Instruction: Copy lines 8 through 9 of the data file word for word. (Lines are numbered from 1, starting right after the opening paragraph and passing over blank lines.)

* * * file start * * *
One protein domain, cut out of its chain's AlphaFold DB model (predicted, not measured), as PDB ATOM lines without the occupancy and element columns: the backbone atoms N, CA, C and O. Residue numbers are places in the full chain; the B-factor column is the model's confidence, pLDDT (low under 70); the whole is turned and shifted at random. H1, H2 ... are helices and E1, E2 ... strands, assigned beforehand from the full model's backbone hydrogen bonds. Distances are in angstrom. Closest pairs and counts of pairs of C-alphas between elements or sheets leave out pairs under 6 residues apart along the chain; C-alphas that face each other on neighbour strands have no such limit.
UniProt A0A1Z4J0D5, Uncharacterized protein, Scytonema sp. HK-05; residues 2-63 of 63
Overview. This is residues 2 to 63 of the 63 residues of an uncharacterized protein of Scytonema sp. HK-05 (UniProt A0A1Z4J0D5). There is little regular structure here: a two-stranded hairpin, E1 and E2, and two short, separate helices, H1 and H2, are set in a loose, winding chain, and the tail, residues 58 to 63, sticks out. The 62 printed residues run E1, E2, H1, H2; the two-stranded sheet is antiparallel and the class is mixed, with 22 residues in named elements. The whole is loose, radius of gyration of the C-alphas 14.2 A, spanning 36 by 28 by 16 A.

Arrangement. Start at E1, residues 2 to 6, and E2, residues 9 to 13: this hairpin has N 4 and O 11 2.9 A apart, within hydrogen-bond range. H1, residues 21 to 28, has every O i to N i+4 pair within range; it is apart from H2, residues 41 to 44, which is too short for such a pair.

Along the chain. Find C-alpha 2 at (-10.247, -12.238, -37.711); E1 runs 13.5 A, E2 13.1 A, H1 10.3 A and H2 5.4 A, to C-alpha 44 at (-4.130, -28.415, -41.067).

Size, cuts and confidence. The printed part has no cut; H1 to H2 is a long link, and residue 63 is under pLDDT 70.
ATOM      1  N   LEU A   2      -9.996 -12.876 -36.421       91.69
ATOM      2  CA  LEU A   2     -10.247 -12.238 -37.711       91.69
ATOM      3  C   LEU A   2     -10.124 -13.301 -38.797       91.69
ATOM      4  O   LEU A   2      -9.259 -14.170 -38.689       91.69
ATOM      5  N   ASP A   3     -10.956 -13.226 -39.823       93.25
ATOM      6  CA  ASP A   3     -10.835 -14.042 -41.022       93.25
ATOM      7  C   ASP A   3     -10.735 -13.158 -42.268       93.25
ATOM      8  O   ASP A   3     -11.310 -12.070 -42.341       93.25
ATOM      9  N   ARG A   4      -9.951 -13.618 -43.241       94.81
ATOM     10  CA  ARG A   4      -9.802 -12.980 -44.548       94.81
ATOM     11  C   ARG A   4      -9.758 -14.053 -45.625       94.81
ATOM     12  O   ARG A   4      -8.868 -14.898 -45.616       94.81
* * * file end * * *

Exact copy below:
ATOM      3  C   LEU A   2     -10.124 -13.301 -38.797       91.69
ATOM      4  O   LEU A   2      -9.259 -14.170 -38.689       91.69